47 Ronin director axed – after the film has already been shot?
In a bizarre turn-of-events, it’s being reporting that Universal Studios has axed the director of their upcoming Keanu Reeves-starring samurai film 47 Ronin – AFTER it’s finished shooting.
Carl Rinsch was the man calling the shots on the 3D extravaganza, but after a long-troubled production (the film was initially announced way back in 2008), it seems that Universal have had enough, and removed him from the project. It strikes us as odd, and a little arbitrary, to fire a director once he’s already made the film, but with the budget soaring to almost $250 million (that’s A QUARTER OF A BILLION DOLLARS, for context), it would appear that the studio has its fair share of reasons. Another problem was a series of recent reshoots, in which Rinsch wanted to boost Reeves’ role in the film’s climax. With the budget already so bloated, reshoots and additional scenes – which would require additional CGI – were clearly the last straw.
The plot of 47 Ronin is based on one of the most famous of Japanese samurai tales, wherein Keanu Reeves’ Kai joins up with a group of warriors who are seeking revenge for the murder of their master. Universal co-chairman Donna Langley has taken over the editing of the film, and if the co-chairmen of the entire studio has had to step in and get her graft on, then that should give some indication of how serious a problem this was for them.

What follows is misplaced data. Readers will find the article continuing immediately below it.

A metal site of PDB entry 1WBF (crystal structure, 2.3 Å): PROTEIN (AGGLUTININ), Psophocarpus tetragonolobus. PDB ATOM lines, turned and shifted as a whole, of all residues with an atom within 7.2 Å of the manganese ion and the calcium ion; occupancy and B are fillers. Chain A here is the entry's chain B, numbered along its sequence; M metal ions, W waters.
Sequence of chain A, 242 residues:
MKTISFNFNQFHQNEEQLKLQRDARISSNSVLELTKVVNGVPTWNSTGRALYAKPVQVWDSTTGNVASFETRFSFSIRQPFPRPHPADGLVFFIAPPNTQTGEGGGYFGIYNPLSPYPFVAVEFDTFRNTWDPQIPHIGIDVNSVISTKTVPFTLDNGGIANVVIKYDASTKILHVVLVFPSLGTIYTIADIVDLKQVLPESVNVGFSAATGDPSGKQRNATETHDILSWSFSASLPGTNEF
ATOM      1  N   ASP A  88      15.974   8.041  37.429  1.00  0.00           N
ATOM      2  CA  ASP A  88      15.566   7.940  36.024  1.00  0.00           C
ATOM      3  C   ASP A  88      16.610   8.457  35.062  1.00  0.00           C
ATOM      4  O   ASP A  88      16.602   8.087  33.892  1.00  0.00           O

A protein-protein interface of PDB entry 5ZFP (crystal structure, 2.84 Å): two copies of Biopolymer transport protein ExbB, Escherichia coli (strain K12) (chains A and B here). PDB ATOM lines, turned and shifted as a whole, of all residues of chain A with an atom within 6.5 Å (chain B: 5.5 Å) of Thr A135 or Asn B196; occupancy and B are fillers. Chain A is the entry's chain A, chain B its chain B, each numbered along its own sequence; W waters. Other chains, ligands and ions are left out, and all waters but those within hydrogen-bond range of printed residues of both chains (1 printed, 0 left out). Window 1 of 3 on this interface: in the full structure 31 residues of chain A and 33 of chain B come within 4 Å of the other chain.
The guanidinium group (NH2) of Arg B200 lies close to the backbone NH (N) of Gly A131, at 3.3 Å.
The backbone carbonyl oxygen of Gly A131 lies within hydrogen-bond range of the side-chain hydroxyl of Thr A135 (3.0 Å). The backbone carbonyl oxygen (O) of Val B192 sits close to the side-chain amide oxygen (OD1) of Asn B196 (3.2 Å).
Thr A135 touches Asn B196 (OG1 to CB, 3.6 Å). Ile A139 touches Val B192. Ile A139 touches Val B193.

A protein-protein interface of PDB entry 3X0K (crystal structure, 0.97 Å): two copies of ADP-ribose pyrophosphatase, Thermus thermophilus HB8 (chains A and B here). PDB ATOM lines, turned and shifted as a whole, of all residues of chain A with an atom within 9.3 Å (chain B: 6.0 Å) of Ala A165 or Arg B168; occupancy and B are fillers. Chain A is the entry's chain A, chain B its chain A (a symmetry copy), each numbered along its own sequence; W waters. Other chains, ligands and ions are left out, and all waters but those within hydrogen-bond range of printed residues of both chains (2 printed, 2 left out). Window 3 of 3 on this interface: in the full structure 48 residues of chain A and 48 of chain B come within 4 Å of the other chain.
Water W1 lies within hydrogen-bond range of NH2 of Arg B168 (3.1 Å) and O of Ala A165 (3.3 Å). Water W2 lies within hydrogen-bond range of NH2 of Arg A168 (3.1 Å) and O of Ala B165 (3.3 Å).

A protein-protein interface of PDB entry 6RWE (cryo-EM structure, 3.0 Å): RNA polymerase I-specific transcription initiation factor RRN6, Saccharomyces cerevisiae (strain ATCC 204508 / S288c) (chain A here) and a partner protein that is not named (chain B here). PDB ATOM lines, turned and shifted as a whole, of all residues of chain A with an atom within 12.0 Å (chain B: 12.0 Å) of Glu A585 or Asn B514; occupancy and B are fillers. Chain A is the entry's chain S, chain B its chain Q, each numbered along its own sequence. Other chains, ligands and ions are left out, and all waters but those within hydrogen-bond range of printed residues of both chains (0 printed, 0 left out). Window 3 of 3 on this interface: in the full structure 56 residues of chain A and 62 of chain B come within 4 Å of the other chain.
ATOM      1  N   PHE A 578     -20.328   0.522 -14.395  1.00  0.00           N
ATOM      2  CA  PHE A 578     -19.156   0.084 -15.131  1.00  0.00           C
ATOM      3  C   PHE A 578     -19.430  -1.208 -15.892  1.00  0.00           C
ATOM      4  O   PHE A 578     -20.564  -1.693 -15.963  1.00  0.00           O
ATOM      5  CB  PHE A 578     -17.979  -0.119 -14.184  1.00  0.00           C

Now, we’ve heard of directors being fired early into a shoot, or directors wanting to distance themselves from projects by having their names removed from the finished product, but is there a precedent for firing a director after the shoot was completed? According to the report (which comes from an unnamed ‘insider’ on the production), the studio wanted to get rid of Rinsch before the re-shoots, but due to Directors Guild of America guidelines, weren’t able.
Will Rinsch still have his name on the posters, given the apparent animosity between him and the studio? It’s a baffling situation, and you have to wonder why a first-time director was entrusted with such a massive production in the first place. It’s a gamble that appears to have backfired spectacularly, given that 47 Ronin will now likely need to bank close to half a billion (HALF. A. BILLION.) to break even.
We’ll see how it gets on – barring any further set-backs – in December 2013.